Civil Rights & Politics: Historical Images

The James C. Beard Lithograph of the Fifteenth Amendment Celebration,

May 19, 1870, Baltimore, Md.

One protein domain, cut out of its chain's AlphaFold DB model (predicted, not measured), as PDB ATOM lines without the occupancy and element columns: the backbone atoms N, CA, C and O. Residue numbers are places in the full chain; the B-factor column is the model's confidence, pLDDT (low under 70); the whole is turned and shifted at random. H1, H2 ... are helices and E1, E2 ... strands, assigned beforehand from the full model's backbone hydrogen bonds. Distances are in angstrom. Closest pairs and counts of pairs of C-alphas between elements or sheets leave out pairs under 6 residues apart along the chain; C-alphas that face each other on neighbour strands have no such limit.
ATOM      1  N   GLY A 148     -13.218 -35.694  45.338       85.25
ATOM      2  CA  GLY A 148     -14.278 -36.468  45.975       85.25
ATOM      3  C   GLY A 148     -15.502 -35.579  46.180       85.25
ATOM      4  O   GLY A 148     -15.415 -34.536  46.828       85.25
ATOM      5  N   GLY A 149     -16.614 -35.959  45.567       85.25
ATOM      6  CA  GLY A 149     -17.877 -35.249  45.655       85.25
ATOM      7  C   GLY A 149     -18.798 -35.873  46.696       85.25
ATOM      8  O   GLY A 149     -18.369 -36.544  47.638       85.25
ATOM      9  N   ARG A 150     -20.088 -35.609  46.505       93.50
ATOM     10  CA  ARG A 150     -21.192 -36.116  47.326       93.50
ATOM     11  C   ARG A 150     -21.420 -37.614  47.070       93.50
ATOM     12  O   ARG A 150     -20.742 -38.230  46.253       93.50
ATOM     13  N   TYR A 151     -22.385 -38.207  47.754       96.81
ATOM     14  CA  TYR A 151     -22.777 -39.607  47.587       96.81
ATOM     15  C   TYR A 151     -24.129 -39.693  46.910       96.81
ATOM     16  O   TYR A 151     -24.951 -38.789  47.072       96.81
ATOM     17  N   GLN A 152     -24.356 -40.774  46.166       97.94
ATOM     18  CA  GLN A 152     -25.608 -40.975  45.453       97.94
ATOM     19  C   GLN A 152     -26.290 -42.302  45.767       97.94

The Fifteenth Amendment Parade and Celebration of May 19, 1870 represented a coming out of the African American as a central player in the politics of the City of Baltimore and the State of Maryland. Because Maryland had not seceded, had not joined the rebellion against the U.S. government, the Reconstruction programs which provided most Southern blacks with their first political participation, blacks in Maryland had to await the ratification of the Fifteenth Amendment. It should not be overlooked, however, that black political activism pre-dated political participation by several years. It can be argued that the very act of joining the Union Army in the against slavery was a form of political activism on the part of disfranchised black men. By any measure, blacks in Baltimore welcomed May 19, 1870 as an opportunity to reflect on the struggle for freedom and citizenship, and to present itself to the rest of the city and the state as worth candidates for equality and opportunity.

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